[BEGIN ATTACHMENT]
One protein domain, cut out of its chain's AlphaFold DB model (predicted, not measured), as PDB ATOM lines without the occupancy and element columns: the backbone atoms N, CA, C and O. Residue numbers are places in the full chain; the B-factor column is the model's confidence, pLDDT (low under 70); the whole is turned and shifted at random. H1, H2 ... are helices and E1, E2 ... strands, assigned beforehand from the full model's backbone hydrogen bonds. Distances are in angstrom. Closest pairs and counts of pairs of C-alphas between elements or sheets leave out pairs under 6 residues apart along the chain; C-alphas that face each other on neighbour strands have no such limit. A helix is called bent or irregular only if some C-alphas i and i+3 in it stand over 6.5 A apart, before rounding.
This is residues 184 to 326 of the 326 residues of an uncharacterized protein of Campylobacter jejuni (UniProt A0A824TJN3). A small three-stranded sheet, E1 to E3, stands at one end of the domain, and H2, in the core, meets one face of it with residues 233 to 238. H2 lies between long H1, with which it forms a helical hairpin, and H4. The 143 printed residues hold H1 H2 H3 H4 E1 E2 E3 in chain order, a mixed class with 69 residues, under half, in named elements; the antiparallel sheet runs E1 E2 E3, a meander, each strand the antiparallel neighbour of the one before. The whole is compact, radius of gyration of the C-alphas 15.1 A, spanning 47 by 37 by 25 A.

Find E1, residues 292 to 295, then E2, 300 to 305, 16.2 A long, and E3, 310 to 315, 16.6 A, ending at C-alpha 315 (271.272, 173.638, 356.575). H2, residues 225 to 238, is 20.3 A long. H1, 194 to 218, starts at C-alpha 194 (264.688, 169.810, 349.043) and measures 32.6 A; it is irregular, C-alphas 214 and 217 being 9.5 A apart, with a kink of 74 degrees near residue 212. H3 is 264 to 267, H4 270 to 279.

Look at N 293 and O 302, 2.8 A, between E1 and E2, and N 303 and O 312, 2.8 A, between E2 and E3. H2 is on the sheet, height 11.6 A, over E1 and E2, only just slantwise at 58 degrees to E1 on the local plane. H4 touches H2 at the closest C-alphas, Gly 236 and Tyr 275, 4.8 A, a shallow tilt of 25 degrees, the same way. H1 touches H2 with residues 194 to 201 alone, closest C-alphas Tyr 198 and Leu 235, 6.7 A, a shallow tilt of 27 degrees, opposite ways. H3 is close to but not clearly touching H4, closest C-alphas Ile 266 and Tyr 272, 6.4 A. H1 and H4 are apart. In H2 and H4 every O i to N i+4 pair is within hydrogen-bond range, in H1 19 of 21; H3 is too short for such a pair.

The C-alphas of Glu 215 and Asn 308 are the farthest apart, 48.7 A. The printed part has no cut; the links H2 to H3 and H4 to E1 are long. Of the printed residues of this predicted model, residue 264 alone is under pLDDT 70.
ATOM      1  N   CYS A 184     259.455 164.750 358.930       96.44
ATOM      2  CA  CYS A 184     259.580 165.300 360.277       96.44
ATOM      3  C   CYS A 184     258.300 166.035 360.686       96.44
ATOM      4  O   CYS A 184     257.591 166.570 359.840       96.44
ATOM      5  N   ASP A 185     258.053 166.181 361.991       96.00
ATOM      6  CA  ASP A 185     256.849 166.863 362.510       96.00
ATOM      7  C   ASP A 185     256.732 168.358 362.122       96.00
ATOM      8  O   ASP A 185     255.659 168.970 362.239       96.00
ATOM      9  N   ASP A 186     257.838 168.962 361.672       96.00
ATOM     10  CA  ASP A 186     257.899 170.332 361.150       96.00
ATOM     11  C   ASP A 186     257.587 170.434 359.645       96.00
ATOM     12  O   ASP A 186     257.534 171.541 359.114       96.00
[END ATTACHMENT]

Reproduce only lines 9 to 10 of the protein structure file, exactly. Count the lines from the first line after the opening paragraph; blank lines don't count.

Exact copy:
ATOM      5  N   ASP A 185     258.053 166.181 361.991       96.00
ATOM      6  CA  ASP A 185     256.849 166.863 362.510       96.00